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Cold stone jug by Herman Charles Bosman
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Cold stone jug (original 1949; edition 1971)

by Herman Charles Bosman

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403484,020 (4)4
Herman Charles Bosman s unique account of the term he served as a young man in Pretoria Central Prison. Convicted for the murder of his step-brother, and initially condemned to hang, he had his sentence commuted to be a regular convict through the 1920s and into the 1930s."
Member:mhhza
Title:Cold stone jug
Authors:Herman Charles Bosman
Info:Human & Rousseau (1971), Unknown Binding, 220 pages
Collections:Your library
Rating:****1/2
Tags:autobiography, prison, humour, South Africa

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Cold stone jug by Herman Charles Bosman (1949)

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A prison record seems to be almost de rigueur for great colonial short-story writers: O. Henry did his stretch for embezzlement, Henry Lawson was in and out of Darlinghurst in his later years, and there are doubtless lots of other less distinguished examples. South Africa's greatest short story writer of the early 20th century, Herman Charles Bosman, was no exception: during a visit to his mother and his new stepfather in July 1926, when he was 21, an argument got out of hand and he shot and killed his stepbrother, with the result that he was convicted of murder, which carried an automatic death sentence. After a period on death row — which he claims to have rather enjoyed, but that sounds like hindsight — his sentence was commuted to ten years imprisonment. He remained in Pretoria's Central Prison until August 1930, when he was released on parole.

Cold stone jug, written nearly twenty years later, when he was a successful journalist and short-story writer, is his prison memoir. It's written with his characteristic dry humour, but it's often indirectly very moving when he talks about the psychological effects on himself and others of being locked up, and the damaging social effects of the "indefinite sentence" system that put offenders into a vicious circle of ever-increasing periods of imprisonment it was almost impossible to break out of. And there's lots of fascinating period detail about the way the prison is organised, the social hierarchy, the sometimes surprisingly subtle acts of resistance or protest, and some great thumbnail stories from the lives of his fellow prisoners, artfully chopped about and left incomplete to reflect the fragmented nature of opportunities to talk to other prisoners.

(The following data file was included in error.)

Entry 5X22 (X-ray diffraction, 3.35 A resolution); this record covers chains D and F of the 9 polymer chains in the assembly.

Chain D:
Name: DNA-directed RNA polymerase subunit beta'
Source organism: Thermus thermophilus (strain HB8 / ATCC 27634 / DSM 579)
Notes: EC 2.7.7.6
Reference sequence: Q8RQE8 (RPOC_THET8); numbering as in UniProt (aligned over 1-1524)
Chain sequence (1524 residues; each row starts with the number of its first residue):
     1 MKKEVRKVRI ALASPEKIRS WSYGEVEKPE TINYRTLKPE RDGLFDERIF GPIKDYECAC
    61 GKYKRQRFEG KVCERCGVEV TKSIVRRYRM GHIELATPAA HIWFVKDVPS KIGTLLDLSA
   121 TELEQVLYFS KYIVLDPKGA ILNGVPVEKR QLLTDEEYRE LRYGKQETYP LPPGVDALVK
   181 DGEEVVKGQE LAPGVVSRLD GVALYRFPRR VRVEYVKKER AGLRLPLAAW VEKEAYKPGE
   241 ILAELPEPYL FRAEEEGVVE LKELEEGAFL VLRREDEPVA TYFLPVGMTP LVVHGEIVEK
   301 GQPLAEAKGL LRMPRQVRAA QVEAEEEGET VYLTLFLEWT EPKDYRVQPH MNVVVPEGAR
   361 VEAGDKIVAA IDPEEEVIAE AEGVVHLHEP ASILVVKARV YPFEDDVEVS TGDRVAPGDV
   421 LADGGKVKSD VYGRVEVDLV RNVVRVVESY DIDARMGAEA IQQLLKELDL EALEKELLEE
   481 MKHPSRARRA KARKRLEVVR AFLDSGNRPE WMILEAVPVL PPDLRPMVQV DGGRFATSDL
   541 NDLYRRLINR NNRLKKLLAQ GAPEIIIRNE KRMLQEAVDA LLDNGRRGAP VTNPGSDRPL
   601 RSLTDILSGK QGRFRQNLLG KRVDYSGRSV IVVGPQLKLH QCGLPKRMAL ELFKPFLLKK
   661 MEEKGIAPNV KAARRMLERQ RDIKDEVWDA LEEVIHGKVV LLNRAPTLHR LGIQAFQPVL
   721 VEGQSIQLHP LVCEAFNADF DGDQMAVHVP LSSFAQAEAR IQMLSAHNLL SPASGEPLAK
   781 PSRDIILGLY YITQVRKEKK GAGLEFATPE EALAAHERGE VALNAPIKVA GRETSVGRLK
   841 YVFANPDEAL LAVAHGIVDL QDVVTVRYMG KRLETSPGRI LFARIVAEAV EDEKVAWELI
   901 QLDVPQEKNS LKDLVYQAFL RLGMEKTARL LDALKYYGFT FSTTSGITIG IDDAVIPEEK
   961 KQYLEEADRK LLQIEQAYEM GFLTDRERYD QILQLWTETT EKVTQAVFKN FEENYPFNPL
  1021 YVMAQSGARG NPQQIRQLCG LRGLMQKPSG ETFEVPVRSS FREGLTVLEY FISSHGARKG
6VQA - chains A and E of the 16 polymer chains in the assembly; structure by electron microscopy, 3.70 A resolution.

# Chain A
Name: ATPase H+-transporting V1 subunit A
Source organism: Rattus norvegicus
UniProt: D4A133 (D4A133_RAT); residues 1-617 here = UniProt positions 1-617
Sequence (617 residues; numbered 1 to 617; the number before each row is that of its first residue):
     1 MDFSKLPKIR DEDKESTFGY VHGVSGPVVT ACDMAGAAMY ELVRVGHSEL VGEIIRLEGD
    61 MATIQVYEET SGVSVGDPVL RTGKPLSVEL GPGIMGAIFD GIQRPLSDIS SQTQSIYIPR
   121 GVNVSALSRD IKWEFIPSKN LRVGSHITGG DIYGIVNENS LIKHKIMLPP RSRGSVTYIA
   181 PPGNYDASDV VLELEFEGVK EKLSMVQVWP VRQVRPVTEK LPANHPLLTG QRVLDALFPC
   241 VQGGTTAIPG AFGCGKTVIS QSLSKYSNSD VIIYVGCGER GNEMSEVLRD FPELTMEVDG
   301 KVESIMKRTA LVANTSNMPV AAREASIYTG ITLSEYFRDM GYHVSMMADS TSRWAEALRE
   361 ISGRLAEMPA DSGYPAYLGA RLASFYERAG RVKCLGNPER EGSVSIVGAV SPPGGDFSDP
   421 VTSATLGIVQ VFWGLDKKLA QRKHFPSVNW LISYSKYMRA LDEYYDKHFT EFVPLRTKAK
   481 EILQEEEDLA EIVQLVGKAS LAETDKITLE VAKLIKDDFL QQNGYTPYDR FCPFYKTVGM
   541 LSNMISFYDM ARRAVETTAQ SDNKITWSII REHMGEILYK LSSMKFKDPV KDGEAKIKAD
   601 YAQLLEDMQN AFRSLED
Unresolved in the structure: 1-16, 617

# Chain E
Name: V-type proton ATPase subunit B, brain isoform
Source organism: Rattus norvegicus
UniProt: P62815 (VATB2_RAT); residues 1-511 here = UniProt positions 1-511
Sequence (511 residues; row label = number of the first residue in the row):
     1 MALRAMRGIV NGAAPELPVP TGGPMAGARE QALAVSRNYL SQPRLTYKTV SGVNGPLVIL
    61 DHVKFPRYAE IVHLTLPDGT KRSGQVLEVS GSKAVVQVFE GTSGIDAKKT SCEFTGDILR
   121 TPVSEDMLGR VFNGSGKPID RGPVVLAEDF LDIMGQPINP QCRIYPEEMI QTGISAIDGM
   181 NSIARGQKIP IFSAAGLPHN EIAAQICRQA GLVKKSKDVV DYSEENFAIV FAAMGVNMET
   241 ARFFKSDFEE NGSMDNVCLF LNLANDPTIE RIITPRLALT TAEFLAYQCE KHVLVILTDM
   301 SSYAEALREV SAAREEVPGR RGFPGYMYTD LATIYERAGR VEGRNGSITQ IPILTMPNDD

One thing that struck me is that this is a book set in an all-white fragment of South African society: black people only appear very peripherally — in an opening scene, Bosman is in a basement holding cell at the police station, and the prisoners can see the legs of passers-by, "mostly natives"; later on he mentions that the bodies of men who have died in the prison are collected by a pair of "kaffir prisoners", presumably from a different nearby prison. And that's it: the prisoners are white, the guards are white, and Bosman never sees anyone else.

Bosman doesn't draw a veil over the less palatable sides of prison life: the casual brutality, the culture of dagga smoking, and so on. He describes being disgusted when he realised that another prisoner had fallen in love with him and kept sending him sentimental notes (but points out that he was still very young: by the time of writing, he's overcome his prejudices and some of his best friends are gay or lesbian...). When another prisoner, a disgraced schoolteacher, tells him in graphic detail about the twelve-year-old girl he'd had sex with, Bosman admits that he started having fantasies about young girls himself. Again, he points out that he was very young and had had little chance for sexual experimentation before being locked up, but it's still rather creepy. I don't suppose a modern writer would get away with that kind of honesty.

So, definitely comes with some caveats, but still a fascinating book. ( )
  thorold | Jun 20, 2020 |
Gallows humour. Autobiography about the author's incarceration for murder. Perceptive and darkly funny. ( )
  HedgePig | Nov 11, 2007 |
"Cold Stone Jug" by Herman Bosman was recommended to me during a trip to South Africa earlier this year. I ended up acquiring the anniversary edition, which finally came a few weeks ago. The book is in the same family as Dostoevsky's "House of the Dead", which similarly fictionalizes a real-life stint behind bars.

Like "House of the Dead", "Cold Stone Jug" describes the day-to-day prison experience. The clothes, the routines, all are described in intimate detail. Like "House of the Dead", the narrator moves from a death sentence to a fixed term in prison, to release. Even the reliance on the prison infirmary as a release from the monotony of prison life is duplicated.

What makes both works enjoyable is the hopefulness, strained though it is at times. We know that somehow the narrator survives the ordeal, somehow his humor and wit survive. The anniversary edition in particular is enjoyable because it includes prefaces, etc that firmly root the work in the biography of Bosman and in the reality of the penal system he was incarcerated in.

Like any good book, this book left me wanting to read more from and about the author. Further reviews of the author's work to follow... ( )
  duhrer | Oct 19, 2007 |
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Herman Charles Bosman s unique account of the term he served as a young man in Pretoria Central Prison. Convicted for the murder of his step-brother, and initially condemned to hang, he had his sentence commuted to be a regular convict through the 1920s and into the 1930s."

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